>>> stars = Particles(2)
>>> sun = stars[0]
>>> sun.mass = 1.0 | units.MSun
>>> sun.position = [0.0,0.0,0.0] | units.m
>>> sun.velocity = [0.0,0.0,0.0] | units.m / units.s
>>> sun.radius = 1.0 | units.RSun
>>> earth = stars[1]
>>> earth.mass = 5.9736e24 | units.kg
>>> earth.radius = 6371.0 | units.km
>>> earth.position = [1.0, 0.0, 0.0] | units.AU
>>> earth.velocity = [0.0, 29783, 0.0] | units.m / units.s
>>> instance.particles.add_particles(stars)

We need to setup a channel to copy values from the code to our model in python:

>>> channel = instance.particles.new_channel_to(stars)

Now the model can be evolved up to a specified end time. The current values of the particles are retieved from the legacy code by using copy from the channel.

>>> print earth.position[0]
149597870691.0 m
>>> print earth.position.as_quantity_in(units.AU)[0]
1.0 AU
>>> instance.evolve_model(1.0 | units.yr)
>>> print earth.position.as_quantity_in(units.AU)[0] # This is the outdated value! (should update_particles first)
1.0 AU
>>> channel.copy()
>>> print earth.position.as_quantity_in(units.AU)[0]
0.999843742682 AU
>>> instance.evolve_model(1.5 | units.yr)
>>> channel.copy()
>>> print earth.position.as_quantity_in(units.AU)[0]
-1.0024037469 AU

It’s always a good idea to clean up after you’re finished:

>>> instance.stop()

Example scripts

In the test/examples subdirectory several example scripts are included. They show how the different legacy codes can be used. One such example is test_HRdiagram_cluster.py. It has several optional arguments. The example script can be executed from the AMUSE command line as well as from the terminal prompt (in the latter case use -h to get a list of the available command line options):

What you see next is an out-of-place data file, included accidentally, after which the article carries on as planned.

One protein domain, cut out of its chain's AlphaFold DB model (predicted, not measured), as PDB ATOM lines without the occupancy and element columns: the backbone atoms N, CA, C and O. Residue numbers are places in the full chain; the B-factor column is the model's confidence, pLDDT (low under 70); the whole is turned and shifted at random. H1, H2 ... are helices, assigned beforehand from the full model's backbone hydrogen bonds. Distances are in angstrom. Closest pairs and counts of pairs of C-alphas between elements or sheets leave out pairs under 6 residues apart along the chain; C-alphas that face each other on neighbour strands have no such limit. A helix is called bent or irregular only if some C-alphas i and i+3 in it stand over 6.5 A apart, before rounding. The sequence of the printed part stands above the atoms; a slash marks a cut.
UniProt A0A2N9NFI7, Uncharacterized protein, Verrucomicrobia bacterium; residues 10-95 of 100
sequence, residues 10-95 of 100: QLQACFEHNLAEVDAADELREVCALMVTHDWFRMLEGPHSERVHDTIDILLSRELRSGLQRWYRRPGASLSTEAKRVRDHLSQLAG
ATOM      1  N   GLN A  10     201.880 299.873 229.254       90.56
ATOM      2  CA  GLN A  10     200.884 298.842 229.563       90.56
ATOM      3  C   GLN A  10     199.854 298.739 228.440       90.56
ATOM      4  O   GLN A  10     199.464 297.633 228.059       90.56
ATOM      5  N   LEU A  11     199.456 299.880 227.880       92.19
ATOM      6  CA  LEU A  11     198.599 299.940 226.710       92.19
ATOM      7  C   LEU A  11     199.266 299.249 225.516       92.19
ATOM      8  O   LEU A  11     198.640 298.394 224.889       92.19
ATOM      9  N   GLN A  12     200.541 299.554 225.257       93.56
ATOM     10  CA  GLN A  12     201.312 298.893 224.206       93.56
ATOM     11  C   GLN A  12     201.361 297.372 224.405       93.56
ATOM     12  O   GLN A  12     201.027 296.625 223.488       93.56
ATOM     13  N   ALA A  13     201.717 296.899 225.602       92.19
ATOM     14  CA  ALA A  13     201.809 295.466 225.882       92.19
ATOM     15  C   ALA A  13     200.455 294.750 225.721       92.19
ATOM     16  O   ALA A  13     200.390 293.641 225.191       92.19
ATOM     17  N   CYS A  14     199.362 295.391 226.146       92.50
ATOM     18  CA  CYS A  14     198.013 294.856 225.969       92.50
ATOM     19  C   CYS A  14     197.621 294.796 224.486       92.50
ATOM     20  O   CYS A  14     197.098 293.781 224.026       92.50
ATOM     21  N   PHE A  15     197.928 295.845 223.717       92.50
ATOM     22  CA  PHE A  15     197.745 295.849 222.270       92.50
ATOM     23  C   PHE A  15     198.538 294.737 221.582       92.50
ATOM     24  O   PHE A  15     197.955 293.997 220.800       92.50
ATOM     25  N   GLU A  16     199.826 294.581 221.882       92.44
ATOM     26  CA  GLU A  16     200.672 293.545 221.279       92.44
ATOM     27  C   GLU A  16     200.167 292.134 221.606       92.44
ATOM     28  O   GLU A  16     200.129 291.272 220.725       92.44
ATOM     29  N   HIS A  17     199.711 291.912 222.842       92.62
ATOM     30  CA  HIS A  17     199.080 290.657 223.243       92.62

>>> import test_HRdiagram_cluster
>>> test_HRdiagram_cluster.simulate_stellar_evolution()
The evolution of  1000  stars will be  simulated until t= 1000.0 Myr ...
Using SSE legacy code for stellar evolution.
Deriving a set of  1000  random masses following a Salpeter IMF between 0.1 and 125 MSun (alpha = -2.35).
Initializing the particles
Start evolving...
Evolved model successfully.
Plotting the data...
All done!
>>> from amuse.units.units import *
>>> test_HRdiagram_cluster.simulate_stellar_evolution(end_time=5000 | Myr)
The evolution of  1000  stars will be  simulated until t= 5000 Myr ...
...
> amuse.sh test_HRdiagram_cluster.py -h
Usage: test_HRdiagram_cluster.py [options]

This script will generate HR diagram for an
evolved cluster of stars with a Salpeter mass
distribution.

Options:
  -h, --help            show this help message and exit
...
> amuse.sh test_HRdiagram_cluster.py
The evolution of  1000  stars will be  simulated until t= 1000.0 Myr ...
...

If instead of “Plotting the data...” the script printed “Unable to produce plot: couldn’t find matplotlib.”, this probably means you do not have Matplotlib installed. See the subsection on Matplotlib below.

Matplotlib

Matplotlib is a python plotting library which produces publication quality figures. Many of the AMUSE example scripts use this library to produce graphical output. If you would like to take advantage of this library, get it from http://matplotlib.sourceforge.net/ and install it in the Python site-packages directory. For your own work, it is of course also possible to print the required output to the terminal and use your favourite plotting tool to make the figures, or use gnuplot, as described in the next section.

Gnuplot

Another plotting utility that can be used from Python and AMUSE scripts is gnuplot. Gnuplot can be downloaded from http://www.gnuplot.info/. If you have gnuplot, you can install the gnuplot-py package to control gnuplot directly from your script.

To install gnuplot-py, open a shell and do:

easy_install gnuplot-py

Further documentation

I hope this got you started with AMUSE. To further explore the possibilities with AMUSE, take a look at the other example scripts, and the available: